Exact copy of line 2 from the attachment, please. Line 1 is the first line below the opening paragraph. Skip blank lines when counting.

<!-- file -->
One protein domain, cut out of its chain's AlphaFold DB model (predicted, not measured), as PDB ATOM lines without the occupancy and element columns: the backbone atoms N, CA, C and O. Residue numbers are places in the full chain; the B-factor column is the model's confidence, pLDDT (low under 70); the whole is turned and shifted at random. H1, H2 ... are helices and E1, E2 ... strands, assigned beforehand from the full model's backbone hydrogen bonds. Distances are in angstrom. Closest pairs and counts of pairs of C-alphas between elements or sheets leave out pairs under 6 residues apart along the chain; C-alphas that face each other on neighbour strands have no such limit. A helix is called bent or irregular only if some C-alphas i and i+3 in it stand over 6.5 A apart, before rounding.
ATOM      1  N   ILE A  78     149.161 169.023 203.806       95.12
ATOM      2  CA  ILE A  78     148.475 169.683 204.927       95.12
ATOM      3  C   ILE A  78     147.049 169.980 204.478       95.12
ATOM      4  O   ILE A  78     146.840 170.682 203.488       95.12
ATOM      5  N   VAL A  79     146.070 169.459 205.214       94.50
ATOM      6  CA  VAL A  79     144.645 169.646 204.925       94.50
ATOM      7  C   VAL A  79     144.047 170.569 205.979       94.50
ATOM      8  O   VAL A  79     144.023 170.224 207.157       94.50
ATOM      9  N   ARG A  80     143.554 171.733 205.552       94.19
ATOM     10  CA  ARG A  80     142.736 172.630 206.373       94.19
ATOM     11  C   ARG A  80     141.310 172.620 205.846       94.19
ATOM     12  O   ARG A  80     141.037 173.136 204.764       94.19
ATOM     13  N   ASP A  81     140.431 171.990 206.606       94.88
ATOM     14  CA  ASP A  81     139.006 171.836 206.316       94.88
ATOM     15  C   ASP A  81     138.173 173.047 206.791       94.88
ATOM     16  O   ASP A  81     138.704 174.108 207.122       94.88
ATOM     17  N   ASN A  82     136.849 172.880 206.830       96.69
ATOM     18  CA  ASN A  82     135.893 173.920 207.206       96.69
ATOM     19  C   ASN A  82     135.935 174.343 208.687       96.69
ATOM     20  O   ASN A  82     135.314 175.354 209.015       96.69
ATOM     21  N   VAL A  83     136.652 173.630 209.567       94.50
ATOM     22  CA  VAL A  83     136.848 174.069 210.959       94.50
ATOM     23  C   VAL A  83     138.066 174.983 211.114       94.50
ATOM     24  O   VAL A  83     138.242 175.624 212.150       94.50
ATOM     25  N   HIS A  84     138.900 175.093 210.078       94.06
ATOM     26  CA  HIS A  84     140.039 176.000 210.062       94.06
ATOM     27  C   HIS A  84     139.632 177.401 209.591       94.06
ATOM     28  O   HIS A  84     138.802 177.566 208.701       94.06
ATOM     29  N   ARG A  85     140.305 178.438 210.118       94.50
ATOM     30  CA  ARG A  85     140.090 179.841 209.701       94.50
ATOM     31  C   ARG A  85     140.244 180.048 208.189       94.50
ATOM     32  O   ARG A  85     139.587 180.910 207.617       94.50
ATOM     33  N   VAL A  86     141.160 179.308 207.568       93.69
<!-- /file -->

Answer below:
ATOM      2  CA  ILE A  78     148.475 169.683 204.927       95.12